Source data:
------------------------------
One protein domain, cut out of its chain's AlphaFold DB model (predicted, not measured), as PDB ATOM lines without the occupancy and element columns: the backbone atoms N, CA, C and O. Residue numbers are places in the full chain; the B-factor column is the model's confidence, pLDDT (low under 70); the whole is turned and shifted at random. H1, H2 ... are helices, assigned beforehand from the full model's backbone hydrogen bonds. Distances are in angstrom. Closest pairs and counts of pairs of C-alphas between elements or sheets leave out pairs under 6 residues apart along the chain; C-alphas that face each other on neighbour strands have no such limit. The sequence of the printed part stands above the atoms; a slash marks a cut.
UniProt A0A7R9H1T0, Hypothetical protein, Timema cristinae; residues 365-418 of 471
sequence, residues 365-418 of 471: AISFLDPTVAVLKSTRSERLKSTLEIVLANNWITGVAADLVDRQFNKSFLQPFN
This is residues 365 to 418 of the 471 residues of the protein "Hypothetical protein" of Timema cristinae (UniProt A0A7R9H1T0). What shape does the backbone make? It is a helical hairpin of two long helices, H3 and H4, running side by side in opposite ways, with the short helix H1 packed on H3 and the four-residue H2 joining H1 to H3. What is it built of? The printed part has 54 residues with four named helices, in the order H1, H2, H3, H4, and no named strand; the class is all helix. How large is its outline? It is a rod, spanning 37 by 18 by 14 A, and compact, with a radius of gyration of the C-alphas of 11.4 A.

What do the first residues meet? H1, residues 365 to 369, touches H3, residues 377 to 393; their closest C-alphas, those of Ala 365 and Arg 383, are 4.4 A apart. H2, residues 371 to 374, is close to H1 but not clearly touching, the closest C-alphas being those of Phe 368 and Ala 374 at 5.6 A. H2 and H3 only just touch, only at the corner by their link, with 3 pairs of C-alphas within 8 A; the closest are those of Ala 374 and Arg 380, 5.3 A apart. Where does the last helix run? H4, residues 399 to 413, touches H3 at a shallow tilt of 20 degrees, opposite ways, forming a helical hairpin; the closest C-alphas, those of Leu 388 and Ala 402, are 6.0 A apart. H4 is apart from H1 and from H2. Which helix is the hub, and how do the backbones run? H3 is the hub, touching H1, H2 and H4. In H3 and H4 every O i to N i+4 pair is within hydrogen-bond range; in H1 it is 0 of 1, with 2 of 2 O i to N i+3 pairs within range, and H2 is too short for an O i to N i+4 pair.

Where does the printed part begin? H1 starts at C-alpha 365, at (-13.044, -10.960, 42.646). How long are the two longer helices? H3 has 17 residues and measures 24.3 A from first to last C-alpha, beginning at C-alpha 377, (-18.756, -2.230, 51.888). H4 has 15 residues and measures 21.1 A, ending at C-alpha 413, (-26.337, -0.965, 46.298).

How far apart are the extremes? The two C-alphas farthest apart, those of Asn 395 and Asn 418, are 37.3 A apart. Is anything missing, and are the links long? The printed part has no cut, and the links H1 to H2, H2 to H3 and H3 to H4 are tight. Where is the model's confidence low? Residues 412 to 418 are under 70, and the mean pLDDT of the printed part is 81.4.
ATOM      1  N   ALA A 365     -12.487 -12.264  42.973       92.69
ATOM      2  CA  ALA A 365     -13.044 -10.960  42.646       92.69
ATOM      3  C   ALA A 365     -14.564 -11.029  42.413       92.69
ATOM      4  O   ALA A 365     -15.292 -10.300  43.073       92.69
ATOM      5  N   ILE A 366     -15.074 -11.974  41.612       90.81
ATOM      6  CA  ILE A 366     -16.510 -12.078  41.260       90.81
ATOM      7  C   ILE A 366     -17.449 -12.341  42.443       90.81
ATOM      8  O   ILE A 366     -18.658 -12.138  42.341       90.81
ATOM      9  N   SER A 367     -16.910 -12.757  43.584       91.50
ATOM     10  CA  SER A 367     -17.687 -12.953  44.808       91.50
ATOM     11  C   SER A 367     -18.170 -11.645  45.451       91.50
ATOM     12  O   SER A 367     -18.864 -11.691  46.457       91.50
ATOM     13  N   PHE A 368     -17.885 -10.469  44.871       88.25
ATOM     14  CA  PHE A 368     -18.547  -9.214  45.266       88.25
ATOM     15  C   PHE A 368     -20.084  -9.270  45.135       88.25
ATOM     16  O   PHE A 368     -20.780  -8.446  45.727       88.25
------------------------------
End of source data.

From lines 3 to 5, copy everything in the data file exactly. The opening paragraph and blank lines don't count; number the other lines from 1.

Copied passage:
This is residues 365 to 418 of the 471 residues of the protein "Hypothetical protein" of Timema cristinae (UniProt A0A7R9H1T0). What shape does the backbone make? It is a helical hairpin of two long helices, H3 and H4, running side by side in opposite ways, with the short helix H1 packed on H3 and the four-residue H2 joining H1 to H3. What is it built of? The printed part has 54 residues with four named helices, in the order H1, H2, H3, H4, and no named strand; the class is all helix. How large is its outline? It is a rod, spanning 37 by 18 by 14 A, and compact, with a radius of gyration of the C-alphas of 11.4 A.

What do the first residues meet? H1, residues 365 to 369, touches H3, residues 377 to 393; their closest C-alphas, those of Ala 365 and Arg 383, are 4.4 A apart. H2, residues 371 to 374, is close to H1 but not clearly touching, the closest C-alphas being those of Phe 368 and Ala 374 at 5.6 A. H2 and H3 only just touch, only at the corner by their link, with 3 pairs of C-alphas within 8 A; the closest are those of Ala 374 and Arg 380, 5.3 A apart. Where does the last helix run? H4, residues 399 to 413, touches H3 at a shallow tilt of 20 degrees, opposite ways, forming a helical hairpin; the closest C-alphas, those of Leu 388 and Ala 402, are 6.0 A apart. H4 is apart from H1 and from H2. Which helix is the hub, and how do the backbones run? H3 is the hub, touching H1, H2 and H4. In H3 and H4 every O i to N i+4 pair is within hydrogen-bond range; in H1 it is 0 of 1, with 2 of 2 O i to N i+3 pairs within range, and H2 is too short for an O i to N i+4 pair.

Where does the printed part begin? H1 starts at C-alpha 365, at (-13.044, -10.960, 42.646). How long are the two longer helices? H3 has 17 residues and measures 24.3 A from first to last C-alpha, beginning at C-alpha 377, (-18.756, -2.230, 51.888). H4 has 15 residues and measures 21.1 A, ending at C-alpha 413, (-26.337, -0.965, 46.298).